6 Batches, 5 long waits, an annoying breadmaker and rosetta coloured glasses?

Had some solid breakthroughs with the home roasting setup last night, the most telling one being the installation and calibration of a k-type thermocouple into the pan of my breadmaker. I had drilled the hole for the thermocouple a few weeks ago, intending to calibrate it in order to take the bean temp, rather than air temp by essentially burying the probe into the base of the pan where the beans would always cover it. Having  neglected to do this for 2 frustrating roasting sessions in which I accurately measured the temperature of the air blasting from my paint-strippingly hot heat gun, I decided to finally get it right. After bending the probe to sit beneath the surface of the beans, and positioning it out of reach of the bread kneader, it started to yield almost predictable results. but alas, not entirely predictable. Every so often there was a spike in temp of up to 40 deg C above the curve, then a corresponding drop, back to the progression of temperature I was expecting in the pan. A few head scratching moments later, I decided to relocate the probe to the other side of the pan, which is slightly shadowed in terms of where the heat gun shines it’s heat. The results were much, much better.

Getting accurate temp readouts is so, so flipping handy and just quietly, I am inordinately excited to get my nerd on and plot some time vs temp stuff, oh the graphs, OH THE GRAPHS…

This gratifying breakthrough however has spurred me into more seriously looking at my breadmaker setup. Whilst I find selecting the “dough cycle” to stir my coffee to be mildly humorous, my particular machine has a quirky charm of its own; it wont run (AT ALL)  if the unit is 40 deg C or over, and as you can imagine, 180 is out of the question. So every batch begins with a ten minute wait for the residual heat to disperse before I can start.   So I’m considering chucking the breadmaker, keeping the pan and driving the stirrer with an electric screwdriver, or similar low rpm motor. I’ve also got plans to refine my cooling system which consists of me holding a vacuum cleaner underneath a colander and stirring the coffee with a wooden spoon. Effective but very tedious.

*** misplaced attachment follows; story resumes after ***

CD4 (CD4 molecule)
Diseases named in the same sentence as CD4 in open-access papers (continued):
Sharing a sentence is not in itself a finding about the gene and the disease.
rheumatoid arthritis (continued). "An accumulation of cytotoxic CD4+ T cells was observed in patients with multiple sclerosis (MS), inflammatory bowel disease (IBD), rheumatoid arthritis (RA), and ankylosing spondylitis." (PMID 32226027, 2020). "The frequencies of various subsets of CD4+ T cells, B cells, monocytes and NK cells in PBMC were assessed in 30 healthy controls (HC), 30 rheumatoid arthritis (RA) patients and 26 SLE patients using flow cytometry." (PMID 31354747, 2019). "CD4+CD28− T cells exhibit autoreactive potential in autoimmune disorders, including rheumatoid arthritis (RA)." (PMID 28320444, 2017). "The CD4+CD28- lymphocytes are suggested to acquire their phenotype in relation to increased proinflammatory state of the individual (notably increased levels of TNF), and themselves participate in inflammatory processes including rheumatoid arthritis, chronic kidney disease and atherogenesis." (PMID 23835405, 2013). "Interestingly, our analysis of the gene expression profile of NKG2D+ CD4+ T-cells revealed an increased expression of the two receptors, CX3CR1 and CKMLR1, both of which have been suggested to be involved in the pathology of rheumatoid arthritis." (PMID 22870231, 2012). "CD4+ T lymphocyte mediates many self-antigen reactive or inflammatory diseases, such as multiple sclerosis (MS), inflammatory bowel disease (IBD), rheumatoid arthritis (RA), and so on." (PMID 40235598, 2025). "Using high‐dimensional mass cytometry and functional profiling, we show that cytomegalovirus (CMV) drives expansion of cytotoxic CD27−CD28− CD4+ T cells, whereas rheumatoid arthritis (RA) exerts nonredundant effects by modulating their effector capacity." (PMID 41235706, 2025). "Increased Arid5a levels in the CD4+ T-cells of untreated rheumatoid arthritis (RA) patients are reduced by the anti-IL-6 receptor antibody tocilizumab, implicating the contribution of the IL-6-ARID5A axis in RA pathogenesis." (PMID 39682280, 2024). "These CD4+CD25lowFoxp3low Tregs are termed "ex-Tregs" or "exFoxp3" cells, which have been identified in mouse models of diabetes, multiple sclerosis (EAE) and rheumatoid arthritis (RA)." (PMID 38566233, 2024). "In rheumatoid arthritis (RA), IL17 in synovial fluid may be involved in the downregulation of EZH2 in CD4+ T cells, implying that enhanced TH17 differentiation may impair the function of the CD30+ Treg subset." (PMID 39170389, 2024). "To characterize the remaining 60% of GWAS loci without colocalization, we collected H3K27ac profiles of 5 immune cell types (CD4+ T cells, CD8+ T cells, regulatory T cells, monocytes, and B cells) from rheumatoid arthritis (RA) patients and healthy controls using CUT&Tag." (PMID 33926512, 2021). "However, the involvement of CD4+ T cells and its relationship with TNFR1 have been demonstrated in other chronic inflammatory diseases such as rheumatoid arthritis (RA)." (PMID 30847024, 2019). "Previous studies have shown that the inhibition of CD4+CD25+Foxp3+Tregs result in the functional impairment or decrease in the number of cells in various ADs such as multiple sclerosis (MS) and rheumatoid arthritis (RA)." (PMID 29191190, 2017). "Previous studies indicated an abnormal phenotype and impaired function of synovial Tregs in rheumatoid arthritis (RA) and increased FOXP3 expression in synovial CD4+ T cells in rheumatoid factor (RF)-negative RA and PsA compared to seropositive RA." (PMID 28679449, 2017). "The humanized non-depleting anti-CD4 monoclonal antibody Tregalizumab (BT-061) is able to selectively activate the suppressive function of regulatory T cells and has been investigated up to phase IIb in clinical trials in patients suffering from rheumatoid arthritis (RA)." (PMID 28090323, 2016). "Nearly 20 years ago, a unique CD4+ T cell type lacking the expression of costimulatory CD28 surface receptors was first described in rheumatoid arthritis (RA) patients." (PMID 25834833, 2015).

I’d like to take a poll today too, it’s inspired by a mate of mine who is, frankly, a bloody genius and has taught me a great deal about a great many things. Hanging around his coffee lab and discussing various things, he mentioned his strong dislike of latte art. As you can see from some of my photo’s I’m not all together adverse to the concept, but I thought his argument made a lot of sense; people pre-judge coffee based on its appearance, its natural and obvious, and frankly a pretty reliable indicator of the basic skills of the barista, but with so many places these days focusing on latte art as their main presentation tool, the benchmark is changing, and perhaps we need to close our eyes a bit more to appreciate what we are being served.  So, my question is this: If you were served a coffee without ANY latte art (literally brown milk colored on top) would you take it seriously? Now to put a finer point on what we are talking about here I’ll also stipulate that the coffee in question appears to be well textured, and neatly poured.

Are we seeing latte art adorned coffee through rosetta coloured glasses? Or is this a fair call to make?

Cheers,

Nic

p.s. sorry no pics today, camera was on the charge and I’m WAY past drinking more coffee today, I’ll make it up next time!

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